The strategy employed during retrieval had a significant impact on recall performance. Overall, recall performance was better for participants who used multicue than for those that used single-cue strategies, F(1, 95) = 114.855, p < .001, η2 = .547. Accordingly, participants who switched to multicue strategies during recall performed significantly better than participants who continued to use single-cue strategies, t(46) = 5.110, p < .001 (Figure 3C). Thus, the altered strategy use during retrieval in the CORT, YOH, and CORT + YOH was also, at least partly, reflected in retrieval performance. Participants in the CORT group were significantly impaired relative to the PLAC group (p = .022). The YOH and CORT + YOH group showed a descriptive trend in the same direction, which, however, did not reach statistical significance (both p > .166; Figure 3D). There were no effects of Task block on recall performance, nor any interactions of Block with Recall strategy or the pharmacological manipulation (all F ≤ 1.717, all p ≥ .093, all η2 ≤ .018).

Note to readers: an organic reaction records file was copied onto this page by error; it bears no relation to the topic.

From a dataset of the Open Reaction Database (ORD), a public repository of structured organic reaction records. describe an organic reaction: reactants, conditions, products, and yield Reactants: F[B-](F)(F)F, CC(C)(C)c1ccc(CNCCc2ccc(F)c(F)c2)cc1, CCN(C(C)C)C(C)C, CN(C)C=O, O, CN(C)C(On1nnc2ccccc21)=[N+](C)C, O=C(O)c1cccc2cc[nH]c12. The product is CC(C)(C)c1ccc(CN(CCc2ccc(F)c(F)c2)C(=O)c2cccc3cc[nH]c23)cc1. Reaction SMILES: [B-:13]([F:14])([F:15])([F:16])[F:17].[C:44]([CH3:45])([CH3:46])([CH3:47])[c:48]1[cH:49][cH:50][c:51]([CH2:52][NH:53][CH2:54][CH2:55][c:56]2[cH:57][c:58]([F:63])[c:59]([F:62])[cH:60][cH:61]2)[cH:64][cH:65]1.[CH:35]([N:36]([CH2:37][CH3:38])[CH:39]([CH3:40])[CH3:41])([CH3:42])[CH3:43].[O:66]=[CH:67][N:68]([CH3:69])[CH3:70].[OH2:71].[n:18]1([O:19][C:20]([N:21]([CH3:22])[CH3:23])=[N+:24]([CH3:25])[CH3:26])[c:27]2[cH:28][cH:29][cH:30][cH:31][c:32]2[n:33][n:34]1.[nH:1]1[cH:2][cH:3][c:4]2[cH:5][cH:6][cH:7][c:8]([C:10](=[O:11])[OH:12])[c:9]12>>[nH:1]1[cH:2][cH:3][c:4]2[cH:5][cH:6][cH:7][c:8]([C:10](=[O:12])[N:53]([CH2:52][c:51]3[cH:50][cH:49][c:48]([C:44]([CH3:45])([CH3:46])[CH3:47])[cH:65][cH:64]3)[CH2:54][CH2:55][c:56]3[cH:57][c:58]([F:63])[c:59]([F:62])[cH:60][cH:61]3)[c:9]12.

Control Variables